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Potomac, Md.: I want to apply for graduate school, but not for another year or so. What kinds of jobs should I seek in the meantime that will make me a more competitive applicant? Also, how early should I begin studying for the GRE? And how important is your score? Basically, what can I do to get into top tier schools like Columbia?

Beth Zefo: The type of jobs you apply for now to better your chance of getting into grad school depends on what you want to study. I do recommend beginning to study for the GRE ASAP. Not everyone is a great test taker, so if you give yourself plenty of time to study you will have less stress. Scores are very important especially for a top tier school. Do the best job you can to get a high score, but don't stress yourself out. You can retake the test multiple times if necessary.

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Washington, D.C.: My son is 30 with two master degrees in unrelated fields. He's had multiple internships and one full-time job from August to February of this year. Currently he's unemployed with large gaps in his work history. He's living at home. What are the prospects for teachers in the fields of journalism and history where he has his advanced degrees.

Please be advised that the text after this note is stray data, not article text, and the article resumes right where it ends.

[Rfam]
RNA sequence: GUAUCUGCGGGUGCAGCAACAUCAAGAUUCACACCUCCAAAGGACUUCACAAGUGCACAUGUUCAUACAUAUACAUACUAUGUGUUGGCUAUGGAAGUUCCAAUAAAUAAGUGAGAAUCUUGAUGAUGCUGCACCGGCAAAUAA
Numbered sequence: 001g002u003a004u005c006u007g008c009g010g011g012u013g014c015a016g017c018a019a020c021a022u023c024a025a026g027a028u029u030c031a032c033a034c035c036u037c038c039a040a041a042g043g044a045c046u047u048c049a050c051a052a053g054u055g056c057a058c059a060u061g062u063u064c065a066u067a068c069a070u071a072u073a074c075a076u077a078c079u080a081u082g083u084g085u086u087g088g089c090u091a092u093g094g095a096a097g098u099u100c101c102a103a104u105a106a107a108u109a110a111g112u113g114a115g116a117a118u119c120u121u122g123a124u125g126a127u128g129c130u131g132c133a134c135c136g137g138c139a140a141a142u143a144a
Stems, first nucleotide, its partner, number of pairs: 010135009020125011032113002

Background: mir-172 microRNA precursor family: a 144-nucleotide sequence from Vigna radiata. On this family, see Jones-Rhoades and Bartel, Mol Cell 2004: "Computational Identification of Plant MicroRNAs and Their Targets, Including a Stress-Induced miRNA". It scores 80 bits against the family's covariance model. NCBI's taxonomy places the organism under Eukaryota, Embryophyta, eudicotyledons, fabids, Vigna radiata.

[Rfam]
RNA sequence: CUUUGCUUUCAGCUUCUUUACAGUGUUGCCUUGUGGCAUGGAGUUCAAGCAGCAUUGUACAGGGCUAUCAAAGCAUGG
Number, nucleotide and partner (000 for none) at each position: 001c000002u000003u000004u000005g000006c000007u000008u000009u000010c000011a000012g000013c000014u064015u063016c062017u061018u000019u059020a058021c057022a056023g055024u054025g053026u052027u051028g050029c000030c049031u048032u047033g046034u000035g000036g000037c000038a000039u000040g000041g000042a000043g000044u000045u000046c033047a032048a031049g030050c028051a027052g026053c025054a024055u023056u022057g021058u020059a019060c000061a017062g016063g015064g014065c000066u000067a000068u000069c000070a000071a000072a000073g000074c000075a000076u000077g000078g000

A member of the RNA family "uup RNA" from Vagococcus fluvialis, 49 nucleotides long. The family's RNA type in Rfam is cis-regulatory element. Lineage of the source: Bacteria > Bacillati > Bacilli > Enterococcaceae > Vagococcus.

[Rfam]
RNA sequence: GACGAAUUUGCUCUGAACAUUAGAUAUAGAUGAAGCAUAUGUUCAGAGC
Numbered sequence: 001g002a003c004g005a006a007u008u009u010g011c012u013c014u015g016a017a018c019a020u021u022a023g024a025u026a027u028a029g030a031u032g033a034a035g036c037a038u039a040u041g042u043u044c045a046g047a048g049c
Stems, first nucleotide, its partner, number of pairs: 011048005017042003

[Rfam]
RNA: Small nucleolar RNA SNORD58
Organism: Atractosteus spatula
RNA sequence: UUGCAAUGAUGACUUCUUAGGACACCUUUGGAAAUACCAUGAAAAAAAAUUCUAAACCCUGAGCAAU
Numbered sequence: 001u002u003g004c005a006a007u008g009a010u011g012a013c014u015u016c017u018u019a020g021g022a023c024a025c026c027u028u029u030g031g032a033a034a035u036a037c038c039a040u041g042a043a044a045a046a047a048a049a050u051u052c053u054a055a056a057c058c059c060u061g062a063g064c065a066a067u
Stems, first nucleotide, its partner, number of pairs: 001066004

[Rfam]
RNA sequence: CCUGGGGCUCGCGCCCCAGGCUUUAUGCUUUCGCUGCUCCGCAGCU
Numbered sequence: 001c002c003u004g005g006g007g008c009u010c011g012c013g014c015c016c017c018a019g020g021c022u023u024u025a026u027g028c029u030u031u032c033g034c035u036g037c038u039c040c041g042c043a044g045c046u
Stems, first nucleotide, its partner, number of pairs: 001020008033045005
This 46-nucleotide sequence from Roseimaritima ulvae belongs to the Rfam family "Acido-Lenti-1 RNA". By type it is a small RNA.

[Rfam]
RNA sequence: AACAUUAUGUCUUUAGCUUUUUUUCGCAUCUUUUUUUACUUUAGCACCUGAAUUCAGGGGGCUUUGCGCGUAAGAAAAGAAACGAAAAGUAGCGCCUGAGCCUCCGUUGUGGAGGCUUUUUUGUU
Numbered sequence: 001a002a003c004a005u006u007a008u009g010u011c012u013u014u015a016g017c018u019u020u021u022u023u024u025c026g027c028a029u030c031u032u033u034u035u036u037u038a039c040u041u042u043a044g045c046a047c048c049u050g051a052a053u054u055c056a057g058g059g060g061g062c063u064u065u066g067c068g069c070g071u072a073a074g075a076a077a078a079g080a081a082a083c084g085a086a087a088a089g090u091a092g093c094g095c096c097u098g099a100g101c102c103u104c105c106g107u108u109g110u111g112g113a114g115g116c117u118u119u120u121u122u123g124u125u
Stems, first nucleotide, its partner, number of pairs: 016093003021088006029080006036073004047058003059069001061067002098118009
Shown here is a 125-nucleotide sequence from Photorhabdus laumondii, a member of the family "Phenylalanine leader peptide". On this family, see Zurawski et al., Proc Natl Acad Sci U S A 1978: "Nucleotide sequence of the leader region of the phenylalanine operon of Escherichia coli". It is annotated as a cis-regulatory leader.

Anne Brown: In order to teach he needs experience. At 30 and still living at home, I'm willing to bet a career is the least of his concerns. Try to motivate him to get a job and move out.

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Arlington, Va.: What are some ways that I can make money while doing a part-time, unpaid internship besides waiting tables and/or babysitting? Do you know of any fun alternatives? Or alternatives that will bolster my resume?

Anne Brown: Check out www.coolworks.com for some fun seasonal jobs in cool locations. If you need to stay in the same location, you could always do some temp work. There are lots of interesting temp jobs besides data entry available.

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Beth Zefo: Thanks everybody. We really enjoyed the chat today. Sorry we weren't able to get to all of the questions. We can continue the discussion on gradtogreat.com.
Thanks again!

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Editor's Note: washingtonpost.com moderators retain editorial control over Discussions and choose the most relevant questions for guests and hosts; guests and hosts can decline to answer questions. washingtonpost.com is not responsible for any content posted by third parties.